THE SECRET GARDEN
By Frances Hodgson Burnett
(Listening Library, unabridged, 8 ½ hours, 7 CDs, $37; audible.com download, $25)
This year marks the 100th anniversary of the publication of Frances Hodgson Burnett’s “The Secret Garden,” not only one of the greatest children’s novels ever written, but also one of the most recorded. At least seven unabridged versions are available, the most recent being a fine one narrated by Finola Hughes. This story of two crabbed and crabby children, a bucolic young friend, an old pensioner, an English robin and a secret realm of burgeoning nature draws on deep currents of comforting and exhilarating fantasy. Hughes’s English-accented voice has a pleasantly low register for the general narration, and she carries off the several characters who have Yorkshire accents adeptly and with warmth and decorum. As for the children, they possess the voices of youth, becoming increasingly invigorated by their friendship and Nature — to say nothing of the “richly frothed new milk,” oat cakes, heather honey and clotted cream that become their diet.
By Cynthia Voigt
(Listening Library, unabridged, 6 ¼ hours, 5 CDs, $34.; audible.com download, $23.80)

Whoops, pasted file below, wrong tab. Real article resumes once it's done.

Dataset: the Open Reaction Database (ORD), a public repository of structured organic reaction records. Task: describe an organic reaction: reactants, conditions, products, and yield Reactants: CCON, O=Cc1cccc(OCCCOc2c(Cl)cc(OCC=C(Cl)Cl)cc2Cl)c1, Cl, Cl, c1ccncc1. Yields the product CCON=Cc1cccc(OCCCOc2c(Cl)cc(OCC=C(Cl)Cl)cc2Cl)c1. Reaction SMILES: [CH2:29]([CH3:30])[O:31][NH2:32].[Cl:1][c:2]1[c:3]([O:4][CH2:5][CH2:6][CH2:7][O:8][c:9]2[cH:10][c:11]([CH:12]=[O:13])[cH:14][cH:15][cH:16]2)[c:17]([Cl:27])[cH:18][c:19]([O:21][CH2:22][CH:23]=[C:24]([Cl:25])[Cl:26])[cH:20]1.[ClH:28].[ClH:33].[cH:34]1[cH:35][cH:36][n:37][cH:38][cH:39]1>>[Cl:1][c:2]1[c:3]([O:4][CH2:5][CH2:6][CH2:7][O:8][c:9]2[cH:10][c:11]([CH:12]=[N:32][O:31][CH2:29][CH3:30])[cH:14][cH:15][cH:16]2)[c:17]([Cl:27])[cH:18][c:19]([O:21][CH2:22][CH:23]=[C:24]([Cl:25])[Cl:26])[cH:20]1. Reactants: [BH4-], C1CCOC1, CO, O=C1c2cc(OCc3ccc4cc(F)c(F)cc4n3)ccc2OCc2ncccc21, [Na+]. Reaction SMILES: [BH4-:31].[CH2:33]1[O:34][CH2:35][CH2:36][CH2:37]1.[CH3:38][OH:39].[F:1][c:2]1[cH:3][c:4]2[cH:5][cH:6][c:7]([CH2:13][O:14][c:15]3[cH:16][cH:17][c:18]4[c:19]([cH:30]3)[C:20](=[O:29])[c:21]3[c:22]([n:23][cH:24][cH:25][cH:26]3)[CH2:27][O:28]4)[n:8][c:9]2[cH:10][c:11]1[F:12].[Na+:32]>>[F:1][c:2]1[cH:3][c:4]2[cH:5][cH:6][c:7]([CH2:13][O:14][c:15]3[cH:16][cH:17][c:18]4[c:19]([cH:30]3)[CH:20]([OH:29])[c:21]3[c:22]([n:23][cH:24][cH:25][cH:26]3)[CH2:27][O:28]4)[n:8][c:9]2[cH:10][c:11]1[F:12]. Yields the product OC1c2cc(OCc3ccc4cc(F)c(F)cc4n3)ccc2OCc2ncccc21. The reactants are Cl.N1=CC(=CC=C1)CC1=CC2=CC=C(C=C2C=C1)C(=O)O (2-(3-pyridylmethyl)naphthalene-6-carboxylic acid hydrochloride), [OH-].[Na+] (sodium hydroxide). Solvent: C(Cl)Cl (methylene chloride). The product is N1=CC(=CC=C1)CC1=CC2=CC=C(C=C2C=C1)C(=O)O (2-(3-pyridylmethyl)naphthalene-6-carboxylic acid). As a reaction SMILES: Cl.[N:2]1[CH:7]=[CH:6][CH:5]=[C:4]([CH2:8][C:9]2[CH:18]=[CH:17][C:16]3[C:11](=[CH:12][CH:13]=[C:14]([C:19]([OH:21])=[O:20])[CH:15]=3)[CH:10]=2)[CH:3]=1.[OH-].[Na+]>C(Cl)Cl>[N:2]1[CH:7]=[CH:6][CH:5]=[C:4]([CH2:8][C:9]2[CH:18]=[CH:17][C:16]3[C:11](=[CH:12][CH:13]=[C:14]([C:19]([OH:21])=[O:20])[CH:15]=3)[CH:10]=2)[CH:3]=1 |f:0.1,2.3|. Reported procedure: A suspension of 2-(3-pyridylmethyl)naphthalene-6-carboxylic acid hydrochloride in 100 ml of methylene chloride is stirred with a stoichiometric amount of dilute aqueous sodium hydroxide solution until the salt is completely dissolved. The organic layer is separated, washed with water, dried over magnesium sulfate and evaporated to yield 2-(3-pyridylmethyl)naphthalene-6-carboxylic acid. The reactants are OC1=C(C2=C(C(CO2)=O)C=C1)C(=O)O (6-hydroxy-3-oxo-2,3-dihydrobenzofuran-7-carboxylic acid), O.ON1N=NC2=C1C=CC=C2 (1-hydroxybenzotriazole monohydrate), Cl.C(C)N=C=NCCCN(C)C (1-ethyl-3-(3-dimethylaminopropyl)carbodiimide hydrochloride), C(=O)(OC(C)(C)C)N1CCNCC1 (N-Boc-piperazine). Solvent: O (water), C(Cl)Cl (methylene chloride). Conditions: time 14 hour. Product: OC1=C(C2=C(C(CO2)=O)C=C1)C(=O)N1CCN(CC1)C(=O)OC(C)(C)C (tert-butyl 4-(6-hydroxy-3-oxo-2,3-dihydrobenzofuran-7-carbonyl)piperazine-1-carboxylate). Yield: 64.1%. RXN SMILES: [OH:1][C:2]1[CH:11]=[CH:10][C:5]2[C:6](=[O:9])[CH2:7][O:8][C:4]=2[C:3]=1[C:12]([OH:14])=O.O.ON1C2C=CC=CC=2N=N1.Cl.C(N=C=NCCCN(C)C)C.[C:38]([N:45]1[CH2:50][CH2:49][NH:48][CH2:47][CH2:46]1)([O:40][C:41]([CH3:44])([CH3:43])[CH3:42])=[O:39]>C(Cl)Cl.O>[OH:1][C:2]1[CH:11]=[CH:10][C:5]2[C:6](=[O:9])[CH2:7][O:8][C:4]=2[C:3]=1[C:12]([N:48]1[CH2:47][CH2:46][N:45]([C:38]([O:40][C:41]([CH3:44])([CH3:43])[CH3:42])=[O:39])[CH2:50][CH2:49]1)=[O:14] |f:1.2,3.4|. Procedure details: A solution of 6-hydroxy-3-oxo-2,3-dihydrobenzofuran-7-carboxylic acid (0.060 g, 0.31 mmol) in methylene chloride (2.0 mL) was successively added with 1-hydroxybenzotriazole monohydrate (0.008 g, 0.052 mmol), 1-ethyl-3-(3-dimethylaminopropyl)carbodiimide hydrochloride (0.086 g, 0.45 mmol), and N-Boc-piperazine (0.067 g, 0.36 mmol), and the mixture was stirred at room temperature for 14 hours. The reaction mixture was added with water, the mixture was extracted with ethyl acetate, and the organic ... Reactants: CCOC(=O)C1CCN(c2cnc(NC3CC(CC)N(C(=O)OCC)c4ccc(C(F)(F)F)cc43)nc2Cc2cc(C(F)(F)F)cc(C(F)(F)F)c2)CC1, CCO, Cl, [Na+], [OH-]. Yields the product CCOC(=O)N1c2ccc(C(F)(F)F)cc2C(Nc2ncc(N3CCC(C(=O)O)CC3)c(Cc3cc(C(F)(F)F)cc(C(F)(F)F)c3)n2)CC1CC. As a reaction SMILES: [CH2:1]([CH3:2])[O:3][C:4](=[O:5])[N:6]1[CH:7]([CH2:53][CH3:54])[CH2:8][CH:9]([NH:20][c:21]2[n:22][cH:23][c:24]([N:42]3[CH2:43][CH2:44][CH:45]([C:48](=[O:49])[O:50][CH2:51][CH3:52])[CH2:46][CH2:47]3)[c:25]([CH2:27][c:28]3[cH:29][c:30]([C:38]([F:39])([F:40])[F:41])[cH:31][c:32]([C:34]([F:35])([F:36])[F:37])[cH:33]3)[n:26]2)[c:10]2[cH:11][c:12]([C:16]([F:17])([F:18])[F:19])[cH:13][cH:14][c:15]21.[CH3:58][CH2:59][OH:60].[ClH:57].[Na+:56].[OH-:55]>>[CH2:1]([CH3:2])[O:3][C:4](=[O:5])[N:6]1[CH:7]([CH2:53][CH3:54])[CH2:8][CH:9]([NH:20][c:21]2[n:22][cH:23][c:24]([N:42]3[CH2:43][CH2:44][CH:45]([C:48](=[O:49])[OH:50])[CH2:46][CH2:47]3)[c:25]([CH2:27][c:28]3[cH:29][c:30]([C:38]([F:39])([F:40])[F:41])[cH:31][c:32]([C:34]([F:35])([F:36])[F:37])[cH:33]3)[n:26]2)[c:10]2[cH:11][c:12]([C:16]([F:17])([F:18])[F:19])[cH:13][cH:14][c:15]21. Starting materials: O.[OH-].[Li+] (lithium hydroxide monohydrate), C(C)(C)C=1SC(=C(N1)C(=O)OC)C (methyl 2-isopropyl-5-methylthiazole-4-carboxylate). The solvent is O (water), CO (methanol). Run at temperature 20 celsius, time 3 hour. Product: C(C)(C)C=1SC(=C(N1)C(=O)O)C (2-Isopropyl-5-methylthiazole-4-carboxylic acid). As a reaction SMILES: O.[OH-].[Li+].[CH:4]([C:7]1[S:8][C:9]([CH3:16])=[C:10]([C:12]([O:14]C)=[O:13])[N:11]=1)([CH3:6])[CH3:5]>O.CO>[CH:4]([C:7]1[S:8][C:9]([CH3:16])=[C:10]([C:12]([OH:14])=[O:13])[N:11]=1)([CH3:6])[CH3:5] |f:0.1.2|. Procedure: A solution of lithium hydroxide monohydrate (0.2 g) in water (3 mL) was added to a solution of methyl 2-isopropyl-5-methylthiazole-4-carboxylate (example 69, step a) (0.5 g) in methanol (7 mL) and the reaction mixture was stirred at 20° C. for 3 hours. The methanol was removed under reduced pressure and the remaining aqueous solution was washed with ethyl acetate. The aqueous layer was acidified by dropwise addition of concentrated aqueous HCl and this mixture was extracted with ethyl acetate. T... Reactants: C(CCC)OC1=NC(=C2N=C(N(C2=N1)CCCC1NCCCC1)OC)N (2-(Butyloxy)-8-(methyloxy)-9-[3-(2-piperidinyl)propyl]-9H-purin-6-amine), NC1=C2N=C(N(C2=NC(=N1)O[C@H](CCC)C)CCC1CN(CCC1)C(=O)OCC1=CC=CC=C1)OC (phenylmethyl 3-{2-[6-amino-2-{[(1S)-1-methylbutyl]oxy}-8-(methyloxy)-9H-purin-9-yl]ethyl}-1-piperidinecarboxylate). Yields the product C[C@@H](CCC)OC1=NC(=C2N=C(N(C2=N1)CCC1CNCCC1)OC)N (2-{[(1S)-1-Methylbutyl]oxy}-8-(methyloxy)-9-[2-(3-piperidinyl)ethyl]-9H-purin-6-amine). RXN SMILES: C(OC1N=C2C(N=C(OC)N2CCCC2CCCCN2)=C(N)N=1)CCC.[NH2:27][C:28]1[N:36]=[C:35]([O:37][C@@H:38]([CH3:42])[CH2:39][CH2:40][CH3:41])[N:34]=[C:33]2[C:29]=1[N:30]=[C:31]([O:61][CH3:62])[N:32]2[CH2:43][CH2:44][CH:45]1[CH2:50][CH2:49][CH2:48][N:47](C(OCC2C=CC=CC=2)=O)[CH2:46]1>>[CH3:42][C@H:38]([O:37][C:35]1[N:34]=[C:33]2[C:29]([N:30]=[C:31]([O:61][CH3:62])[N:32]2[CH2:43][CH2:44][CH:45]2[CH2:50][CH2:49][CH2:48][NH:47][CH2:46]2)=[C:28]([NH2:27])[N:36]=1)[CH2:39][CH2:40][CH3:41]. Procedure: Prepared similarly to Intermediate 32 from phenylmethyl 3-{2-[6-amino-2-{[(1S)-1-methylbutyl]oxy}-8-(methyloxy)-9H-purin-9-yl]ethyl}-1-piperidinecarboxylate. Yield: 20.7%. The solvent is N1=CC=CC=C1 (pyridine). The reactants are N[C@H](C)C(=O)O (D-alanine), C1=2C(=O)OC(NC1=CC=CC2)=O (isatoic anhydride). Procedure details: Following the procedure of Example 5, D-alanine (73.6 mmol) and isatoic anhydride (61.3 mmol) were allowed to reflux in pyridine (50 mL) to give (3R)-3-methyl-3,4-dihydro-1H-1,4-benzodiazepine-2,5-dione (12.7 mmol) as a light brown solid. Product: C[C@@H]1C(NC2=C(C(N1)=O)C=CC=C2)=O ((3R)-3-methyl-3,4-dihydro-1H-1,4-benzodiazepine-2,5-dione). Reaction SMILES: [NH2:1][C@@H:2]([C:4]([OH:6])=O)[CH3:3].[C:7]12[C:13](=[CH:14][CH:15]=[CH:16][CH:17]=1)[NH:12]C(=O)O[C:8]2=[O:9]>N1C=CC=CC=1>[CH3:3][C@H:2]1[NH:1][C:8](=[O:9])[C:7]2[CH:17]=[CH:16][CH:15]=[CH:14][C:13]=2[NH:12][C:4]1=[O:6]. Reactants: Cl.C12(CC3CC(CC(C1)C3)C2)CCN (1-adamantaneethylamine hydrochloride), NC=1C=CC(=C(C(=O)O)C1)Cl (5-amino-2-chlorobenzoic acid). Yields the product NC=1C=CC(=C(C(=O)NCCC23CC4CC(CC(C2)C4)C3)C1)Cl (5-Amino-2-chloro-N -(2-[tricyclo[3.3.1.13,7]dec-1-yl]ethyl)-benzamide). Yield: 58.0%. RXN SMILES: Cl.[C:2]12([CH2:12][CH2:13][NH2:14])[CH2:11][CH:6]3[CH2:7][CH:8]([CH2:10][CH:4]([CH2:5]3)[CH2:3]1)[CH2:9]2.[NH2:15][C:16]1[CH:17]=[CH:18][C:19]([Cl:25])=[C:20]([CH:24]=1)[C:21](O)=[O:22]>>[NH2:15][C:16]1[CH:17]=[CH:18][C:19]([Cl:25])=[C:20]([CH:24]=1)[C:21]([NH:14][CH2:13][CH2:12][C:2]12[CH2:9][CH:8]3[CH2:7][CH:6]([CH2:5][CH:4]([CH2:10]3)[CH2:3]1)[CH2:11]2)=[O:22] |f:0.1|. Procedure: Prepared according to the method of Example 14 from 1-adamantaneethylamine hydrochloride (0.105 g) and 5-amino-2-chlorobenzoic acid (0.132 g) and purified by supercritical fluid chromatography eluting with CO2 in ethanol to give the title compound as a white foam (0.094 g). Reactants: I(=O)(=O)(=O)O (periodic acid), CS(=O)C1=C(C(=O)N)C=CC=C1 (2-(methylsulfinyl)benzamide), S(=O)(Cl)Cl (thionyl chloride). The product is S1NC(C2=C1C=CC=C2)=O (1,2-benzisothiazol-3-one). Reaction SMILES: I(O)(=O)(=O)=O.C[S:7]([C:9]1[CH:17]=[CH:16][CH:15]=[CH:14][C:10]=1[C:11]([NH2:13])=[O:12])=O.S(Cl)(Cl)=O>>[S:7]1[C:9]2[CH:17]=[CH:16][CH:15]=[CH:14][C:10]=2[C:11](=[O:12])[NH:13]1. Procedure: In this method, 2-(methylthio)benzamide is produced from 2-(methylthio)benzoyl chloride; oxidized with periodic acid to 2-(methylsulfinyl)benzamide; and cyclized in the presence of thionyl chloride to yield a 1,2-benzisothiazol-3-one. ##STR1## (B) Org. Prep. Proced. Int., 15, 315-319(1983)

Thanks to his over-abundant curiosity and complications involving a Peppermint Pattie, Fredle, a young kitchen mouse, ends up alone and confused in the perilous outdoors. His adventures are many, and his ponderings on the nature of things are enchantingly skewed by his tininess. Wendy Carter reads the descriptive passages in a sweet, compassionate voice at a pace that is easy to follow. She takes on the various characters whom Fredle meets in his travels with a great deal of energy, injecting perhaps more obnoxiousness into the voices of some hostile animals than is strictly necessary. (A know-it-all field mouse and a belligerent raccoon — country creatures both — have somehow acquired blaring “Joisey-style” accents.) On the other hand, Carter gives a malevolent barn snake a slithering underlay of hiss that is pleasantly chilling, and she insinuates friendly, bouncing eagerness into the voice of a young female dog, a characterization that is dogginess itself.